“The banks are making a great effort to try to guide their clients towards discretionary portfolio model (DPM) contracts with an explicit fee for the asset allocation advisory and the use of clean share classes as underlying in the construction of portfolios,” he says.
Most new inflows for the industry have come through this vehicle, he says. It is estimated that around one-third of assets in Spain belong to these products, up from less than 5% three years ago, according to Hermida. “We forecast that more than half of the total assets of the industry will come from DPMs, which will be the main driver of growth in the near future,” he adds.
Sensitive to volatility
But the Spanish funds industry can be fragile in the face of external influences. What could really hurt fund distribution is the market environment, according to Philip Kalus, founder and managing director of Valencia-based research firm accelerando intelligence.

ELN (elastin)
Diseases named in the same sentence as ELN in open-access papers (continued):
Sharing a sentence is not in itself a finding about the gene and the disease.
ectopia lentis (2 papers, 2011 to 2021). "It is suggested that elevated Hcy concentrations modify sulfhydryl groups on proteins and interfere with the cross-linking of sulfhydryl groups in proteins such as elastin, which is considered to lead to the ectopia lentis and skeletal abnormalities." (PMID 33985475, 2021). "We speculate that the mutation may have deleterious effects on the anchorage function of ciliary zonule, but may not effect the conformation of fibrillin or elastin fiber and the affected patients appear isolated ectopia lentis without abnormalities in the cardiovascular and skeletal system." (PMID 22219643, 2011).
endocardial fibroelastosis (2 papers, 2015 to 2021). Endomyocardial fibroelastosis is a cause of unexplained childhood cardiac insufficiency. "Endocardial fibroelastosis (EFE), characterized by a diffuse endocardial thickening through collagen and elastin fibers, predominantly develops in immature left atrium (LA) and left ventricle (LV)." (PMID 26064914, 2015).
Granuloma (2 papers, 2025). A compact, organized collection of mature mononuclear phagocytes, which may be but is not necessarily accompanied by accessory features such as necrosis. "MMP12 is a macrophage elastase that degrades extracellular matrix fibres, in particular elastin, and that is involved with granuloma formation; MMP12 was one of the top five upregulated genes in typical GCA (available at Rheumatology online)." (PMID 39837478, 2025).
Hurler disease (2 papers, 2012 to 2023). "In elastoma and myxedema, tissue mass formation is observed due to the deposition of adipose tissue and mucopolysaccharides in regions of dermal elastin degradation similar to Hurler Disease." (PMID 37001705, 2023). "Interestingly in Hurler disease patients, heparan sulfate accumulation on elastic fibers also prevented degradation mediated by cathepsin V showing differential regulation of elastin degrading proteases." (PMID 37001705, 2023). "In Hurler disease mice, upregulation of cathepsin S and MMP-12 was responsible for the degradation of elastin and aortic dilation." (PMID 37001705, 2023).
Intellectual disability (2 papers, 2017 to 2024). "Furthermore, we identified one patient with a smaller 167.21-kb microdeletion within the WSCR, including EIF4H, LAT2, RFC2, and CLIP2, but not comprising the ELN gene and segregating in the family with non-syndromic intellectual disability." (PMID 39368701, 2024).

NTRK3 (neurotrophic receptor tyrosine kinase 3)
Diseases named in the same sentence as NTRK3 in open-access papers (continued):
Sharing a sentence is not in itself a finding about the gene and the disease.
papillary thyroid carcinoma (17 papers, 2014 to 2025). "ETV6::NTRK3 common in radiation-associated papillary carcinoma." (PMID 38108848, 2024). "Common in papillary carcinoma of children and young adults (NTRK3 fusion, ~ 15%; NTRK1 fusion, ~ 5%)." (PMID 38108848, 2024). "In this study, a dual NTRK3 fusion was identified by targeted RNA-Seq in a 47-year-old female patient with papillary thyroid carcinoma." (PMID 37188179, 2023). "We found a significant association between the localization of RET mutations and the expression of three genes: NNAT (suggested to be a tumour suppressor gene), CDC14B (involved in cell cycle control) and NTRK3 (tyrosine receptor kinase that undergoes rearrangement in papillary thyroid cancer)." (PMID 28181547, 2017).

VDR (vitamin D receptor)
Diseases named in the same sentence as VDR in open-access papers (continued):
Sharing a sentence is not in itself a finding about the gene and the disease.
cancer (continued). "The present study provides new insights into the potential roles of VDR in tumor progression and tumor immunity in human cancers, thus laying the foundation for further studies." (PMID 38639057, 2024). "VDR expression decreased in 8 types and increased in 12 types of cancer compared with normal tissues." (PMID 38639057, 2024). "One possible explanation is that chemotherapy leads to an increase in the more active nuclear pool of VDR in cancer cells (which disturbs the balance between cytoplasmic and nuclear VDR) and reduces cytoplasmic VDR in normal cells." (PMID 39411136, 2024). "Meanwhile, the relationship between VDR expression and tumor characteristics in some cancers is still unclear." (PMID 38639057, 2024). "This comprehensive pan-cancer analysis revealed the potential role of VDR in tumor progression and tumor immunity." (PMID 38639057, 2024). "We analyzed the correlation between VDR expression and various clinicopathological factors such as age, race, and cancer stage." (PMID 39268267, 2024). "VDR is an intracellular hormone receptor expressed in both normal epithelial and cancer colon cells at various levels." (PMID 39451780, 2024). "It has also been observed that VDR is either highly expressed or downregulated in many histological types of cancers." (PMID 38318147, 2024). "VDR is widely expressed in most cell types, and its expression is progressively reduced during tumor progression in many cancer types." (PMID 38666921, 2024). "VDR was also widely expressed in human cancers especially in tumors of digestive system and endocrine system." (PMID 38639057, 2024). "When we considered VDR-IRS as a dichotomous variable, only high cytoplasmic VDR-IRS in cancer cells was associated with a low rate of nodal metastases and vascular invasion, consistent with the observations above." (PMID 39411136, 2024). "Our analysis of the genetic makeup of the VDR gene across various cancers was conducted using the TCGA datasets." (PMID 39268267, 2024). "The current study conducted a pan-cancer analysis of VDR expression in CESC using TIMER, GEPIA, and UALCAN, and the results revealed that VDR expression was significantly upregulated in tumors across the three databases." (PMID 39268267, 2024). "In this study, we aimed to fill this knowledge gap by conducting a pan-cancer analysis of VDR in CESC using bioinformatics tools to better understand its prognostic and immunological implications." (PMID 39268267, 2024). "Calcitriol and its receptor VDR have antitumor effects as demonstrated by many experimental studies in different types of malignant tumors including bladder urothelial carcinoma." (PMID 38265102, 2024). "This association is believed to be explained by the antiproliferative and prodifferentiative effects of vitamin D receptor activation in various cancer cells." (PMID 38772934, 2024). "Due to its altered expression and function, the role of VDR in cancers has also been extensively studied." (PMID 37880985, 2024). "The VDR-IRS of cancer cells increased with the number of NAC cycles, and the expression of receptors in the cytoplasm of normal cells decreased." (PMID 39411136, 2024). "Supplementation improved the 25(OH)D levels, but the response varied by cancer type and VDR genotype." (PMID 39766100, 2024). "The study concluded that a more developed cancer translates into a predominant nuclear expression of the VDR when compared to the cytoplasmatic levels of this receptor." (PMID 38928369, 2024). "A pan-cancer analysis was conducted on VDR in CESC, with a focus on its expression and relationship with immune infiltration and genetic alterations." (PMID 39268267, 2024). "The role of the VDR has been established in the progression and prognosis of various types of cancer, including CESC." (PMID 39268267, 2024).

“Once the going gets tough,” he says, “banks will move very fast to switch where the money is. They’ve done that a few times in the past, and it can really put a stop to growth.
“We’ve seen an incredible bull market, and a very long one. It’s natural that it will come to an end someday. In Spain, we see slightly higher sensitivity towards volatility than in other more mature, larger markets – and when people get nervous in Spain, they can be very quick to reallocate their money. The end of a bull market and significantly increased volatility can really harm the Spanish asset management industry.”
It is not just investors in the country that are conservative in their investment actions, but also the banks themselves. Kalus points out that even during a funds industry growth period, there have been times of volatility. Fund of funds growth slowed down, while flows into bank-owned guaranteed funds increased again.
In terms of the winners within the industry, innovation will be key, according to Pictet’s Rengifo. “MiFID is putting a lot of pressure on this, and it’s a cascade effect. The regulator wants everybody to be more efficient with fees. There’s a lot of pressure on fees at the moment, which means you have to be innovative or agile. The industry is facing a big challenge now in this sense,” he says.
A dynamic industry